Sunday was a very special day at Presbyterian College as we observed the second annual Ring Ceremony. This tradition began last year, and we hope it will continue for years to come. I encouraged the students never to let their service have a beginning or an end but to be a continuous circle like the rings. And, I asked them to commit to come back in 50 years to tell the seniors of 2064 what it was like to get a ring in 2014. I feel confident some will come back.
At the ceremony, Leni Patterson ‘83, our executive director of Alumni Relations, spoke to the students about the history of the ring. I am enclosing a portion of her comments below:
I’d like to give you a little history about our ring based on articles from old “Blue Stockings.” The earliest piece available was from the spring of 1950. In March of that year, the student body president put forth a resolution to limit students who were not yet in the second semester of their junior year from being allowed to order class rings. At the same meeting, there was an attempt to put forth a resolution to standardize the design of the ring—but that motion was tabled. In the April meeting, the resolution to limit the purchasing of the rings to second term juniors and to seniors was passed unanimously. Interestingly, it became part of the SGA constitution.
The next articles were from 1970. At that time, students were promoting one provider for the rings and one more design—up until that point, PC only had a gold ring with a garnet stone. Many wanted a signet ring. The article suggests that the ring vendor had become complacent and other vendors were infringing on their territory—selling different designs not approved by the College. The students worked out a contract with the vendor, Balfour, to offer the official ring and for there to be a signet ring in addition to the garnet stone option. In 1996, the student body once again worked to have one official ring and one provider.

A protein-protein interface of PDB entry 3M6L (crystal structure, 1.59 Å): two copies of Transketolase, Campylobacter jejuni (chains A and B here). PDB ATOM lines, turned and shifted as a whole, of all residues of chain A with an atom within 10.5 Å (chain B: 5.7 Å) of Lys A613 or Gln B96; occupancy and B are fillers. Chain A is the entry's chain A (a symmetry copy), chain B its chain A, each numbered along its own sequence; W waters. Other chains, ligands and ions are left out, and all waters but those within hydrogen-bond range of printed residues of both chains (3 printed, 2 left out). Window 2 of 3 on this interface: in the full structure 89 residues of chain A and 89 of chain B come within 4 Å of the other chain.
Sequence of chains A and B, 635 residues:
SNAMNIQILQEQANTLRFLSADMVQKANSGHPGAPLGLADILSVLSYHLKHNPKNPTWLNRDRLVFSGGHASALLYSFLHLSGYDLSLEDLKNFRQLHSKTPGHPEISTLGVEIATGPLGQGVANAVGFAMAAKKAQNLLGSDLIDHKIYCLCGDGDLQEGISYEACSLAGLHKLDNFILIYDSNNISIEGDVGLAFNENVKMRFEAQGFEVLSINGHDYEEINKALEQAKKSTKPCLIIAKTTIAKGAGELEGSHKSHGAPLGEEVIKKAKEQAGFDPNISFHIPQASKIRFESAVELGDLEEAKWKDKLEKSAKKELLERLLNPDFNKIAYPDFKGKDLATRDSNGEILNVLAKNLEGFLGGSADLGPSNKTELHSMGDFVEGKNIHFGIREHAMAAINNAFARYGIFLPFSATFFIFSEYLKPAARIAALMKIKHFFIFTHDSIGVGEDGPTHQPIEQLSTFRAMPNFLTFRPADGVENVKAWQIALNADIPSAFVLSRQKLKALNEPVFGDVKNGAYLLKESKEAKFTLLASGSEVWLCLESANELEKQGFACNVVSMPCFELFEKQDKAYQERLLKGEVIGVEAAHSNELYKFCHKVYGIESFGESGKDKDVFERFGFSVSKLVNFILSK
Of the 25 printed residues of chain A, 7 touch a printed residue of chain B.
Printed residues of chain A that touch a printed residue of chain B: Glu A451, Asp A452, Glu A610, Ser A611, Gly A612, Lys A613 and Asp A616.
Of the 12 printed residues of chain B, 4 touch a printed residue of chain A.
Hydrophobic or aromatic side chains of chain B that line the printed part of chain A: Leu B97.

Today there are a several styles students can order, but all of the rings must have at least one thing engraved on them, “Dum Vivimus Servimus.”
As part of the new tradition, the class rings spent two nights in Dr. William Plumer Jacobs’s office that has been set up in the archives in the library. He is the one who made it possible for this college to exist—he is the one who set the tone and mission for this college in 1880 that has survived all of these years. His commitment to honor, community and service made us what we are today.
There is one other piece of history that directly involves Leni that I feel compelled to add. About seven years ago, Leni Patterson was working in Admissions and several of the female counselors who were working there had not ordered class rings. Only the signet ring was available because Balfour had stopped making the onyx ring. Those young alumni took Leni’s ring and met with the SGA leaders. They received approval for Balfour to make the onyx ring again. Balfour took Leni’s ring and made the mold for the production of the new onyx rings.
Wish I was going to be at the 2064 ceremony. I know it will be great.